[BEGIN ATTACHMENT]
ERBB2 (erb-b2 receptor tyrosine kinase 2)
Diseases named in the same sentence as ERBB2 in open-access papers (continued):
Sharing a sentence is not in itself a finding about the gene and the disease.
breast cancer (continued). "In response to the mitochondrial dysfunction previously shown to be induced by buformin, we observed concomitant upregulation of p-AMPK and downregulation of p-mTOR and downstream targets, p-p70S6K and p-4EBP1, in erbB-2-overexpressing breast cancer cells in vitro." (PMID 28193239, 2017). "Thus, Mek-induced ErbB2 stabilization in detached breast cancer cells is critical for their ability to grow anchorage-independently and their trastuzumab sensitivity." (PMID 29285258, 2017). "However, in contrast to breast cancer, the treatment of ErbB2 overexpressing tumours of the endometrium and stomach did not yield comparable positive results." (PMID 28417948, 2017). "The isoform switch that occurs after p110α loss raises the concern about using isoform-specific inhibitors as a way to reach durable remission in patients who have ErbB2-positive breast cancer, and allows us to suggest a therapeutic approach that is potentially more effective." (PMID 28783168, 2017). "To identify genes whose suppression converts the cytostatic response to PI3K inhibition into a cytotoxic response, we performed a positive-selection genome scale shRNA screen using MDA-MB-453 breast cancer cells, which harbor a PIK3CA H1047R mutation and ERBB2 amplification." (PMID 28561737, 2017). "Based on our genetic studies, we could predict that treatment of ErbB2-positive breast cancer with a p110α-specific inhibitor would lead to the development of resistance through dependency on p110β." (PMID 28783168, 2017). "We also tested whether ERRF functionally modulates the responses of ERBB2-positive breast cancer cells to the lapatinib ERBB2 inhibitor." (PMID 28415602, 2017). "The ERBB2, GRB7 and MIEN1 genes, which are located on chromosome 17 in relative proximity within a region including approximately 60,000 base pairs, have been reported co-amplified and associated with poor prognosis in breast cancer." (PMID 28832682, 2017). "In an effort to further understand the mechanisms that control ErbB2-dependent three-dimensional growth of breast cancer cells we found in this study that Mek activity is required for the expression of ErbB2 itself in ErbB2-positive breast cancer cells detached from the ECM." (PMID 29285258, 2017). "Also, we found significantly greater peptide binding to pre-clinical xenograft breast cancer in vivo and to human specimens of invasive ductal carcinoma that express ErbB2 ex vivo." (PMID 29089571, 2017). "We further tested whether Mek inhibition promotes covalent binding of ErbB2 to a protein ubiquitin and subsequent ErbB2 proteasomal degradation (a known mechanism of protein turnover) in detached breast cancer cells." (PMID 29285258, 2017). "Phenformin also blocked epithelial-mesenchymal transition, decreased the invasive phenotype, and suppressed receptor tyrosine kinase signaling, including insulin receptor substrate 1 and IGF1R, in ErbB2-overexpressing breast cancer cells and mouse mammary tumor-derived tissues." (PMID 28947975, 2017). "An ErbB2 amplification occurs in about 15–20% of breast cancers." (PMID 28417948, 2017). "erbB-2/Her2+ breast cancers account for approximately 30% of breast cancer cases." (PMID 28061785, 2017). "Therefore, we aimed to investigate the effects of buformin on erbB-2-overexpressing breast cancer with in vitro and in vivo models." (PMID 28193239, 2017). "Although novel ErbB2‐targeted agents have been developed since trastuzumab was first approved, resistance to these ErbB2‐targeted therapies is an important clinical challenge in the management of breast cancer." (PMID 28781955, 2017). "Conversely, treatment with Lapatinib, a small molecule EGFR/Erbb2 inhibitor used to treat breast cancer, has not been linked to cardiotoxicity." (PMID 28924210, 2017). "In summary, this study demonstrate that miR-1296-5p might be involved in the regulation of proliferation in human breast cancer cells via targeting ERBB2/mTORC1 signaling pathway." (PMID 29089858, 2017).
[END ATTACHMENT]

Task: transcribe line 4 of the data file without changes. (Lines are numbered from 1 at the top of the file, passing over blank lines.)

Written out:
breast cancer (continued). "In response to the mitochondrial dysfunction previously shown to be induced by buformin, we observed concomitant upregulation of p-AMPK and downregulation of p-mTOR and downstream targets, p-p70S6K and p-4EBP1, in erbB-2-overexpressing breast cancer cells in vitro." (PMID 28193239, 2017). "Thus, Mek-induced ErbB2 stabilization in detached breast cancer cells is critical for their ability to grow anchorage-independently and their trastuzumab sensitivity." (PMID 29285258, 2017). "However, in contrast to breast cancer, the treatment of ErbB2 overexpressing tumours of the endometrium and stomach did not yield comparable positive results." (PMID 28417948, 2017). "The isoform switch that occurs after p110α loss raises the concern about using isoform-specific inhibitors as a way to reach durable remission in patients who have ErbB2-positive breast cancer, and allows us to suggest a therapeutic approach that is potentially more effective." (PMID 28783168, 2017). "To identify genes whose suppression converts the cytostatic response to PI3K inhibition into a cytotoxic response, we performed a positive-selection genome scale shRNA screen using MDA-MB-453 breast cancer cells, which harbor a PIK3CA H1047R mutation and ERBB2 amplification." (PMID 28561737, 2017). "Based on our genetic studies, we could predict that treatment of ErbB2-positive breast cancer with a p110α-specific inhibitor would lead to the development of resistance through dependency on p110β." (PMID 28783168, 2017). "We also tested whether ERRF functionally modulates the responses of ERBB2-positive breast cancer cells to the lapatinib ERBB2 inhibitor." (PMID 28415602, 2017). "The ERBB2, GRB7 and MIEN1 genes, which are located on chromosome 17 in relative proximity within a region including approximately 60,000 base pairs, have been reported co-amplified and associated with poor prognosis in breast cancer." (PMID 28832682, 2017). "In an effort to further understand the mechanisms that control ErbB2-dependent three-dimensional growth of breast cancer cells we found in this study that Mek activity is required for the expression of ErbB2 itself in ErbB2-positive breast cancer cells detached from the ECM." (PMID 29285258, 2017). "Also, we found significantly greater peptide binding to pre-clinical xenograft breast cancer in vivo and to human specimens of invasive ductal carcinoma that express ErbB2 ex vivo." (PMID 29089571, 2017). "We further tested whether Mek inhibition promotes covalent binding of ErbB2 to a protein ubiquitin and subsequent ErbB2 proteasomal degradation (a known mechanism of protein turnover) in detached breast cancer cells." (PMID 29285258, 2017). "Phenformin also blocked epithelial-mesenchymal transition, decreased the invasive phenotype, and suppressed receptor tyrosine kinase signaling, including insulin receptor substrate 1 and IGF1R, in ErbB2-overexpressing breast cancer cells and mouse mammary tumor-derived tissues." (PMID 28947975, 2017). "An ErbB2 amplification occurs in about 15–20% of breast cancers." (PMID 28417948, 2017). "erbB-2/Her2+ breast cancers account for approximately 30% of breast cancer cases." (PMID 28061785, 2017). "Therefore, we aimed to investigate the effects of buformin on erbB-2-overexpressing breast cancer with in vitro and in vivo models." (PMID 28193239, 2017). "Although novel ErbB2‐targeted agents have been developed since trastuzumab was first approved, resistance to these ErbB2‐targeted therapies is an important clinical challenge in the management of breast cancer." (PMID 28781955, 2017). "Conversely, treatment with Lapatinib, a small molecule EGFR/Erbb2 inhibitor used to treat breast cancer, has not been linked to cardiotoxicity." (PMID 28924210, 2017). "In summary, this study demonstrate that miR-1296-5p might be involved in the regulation of proliferation in human breast cancer cells via targeting ERBB2/mTORC1 signaling pathway." (PMID 29089858, 2017).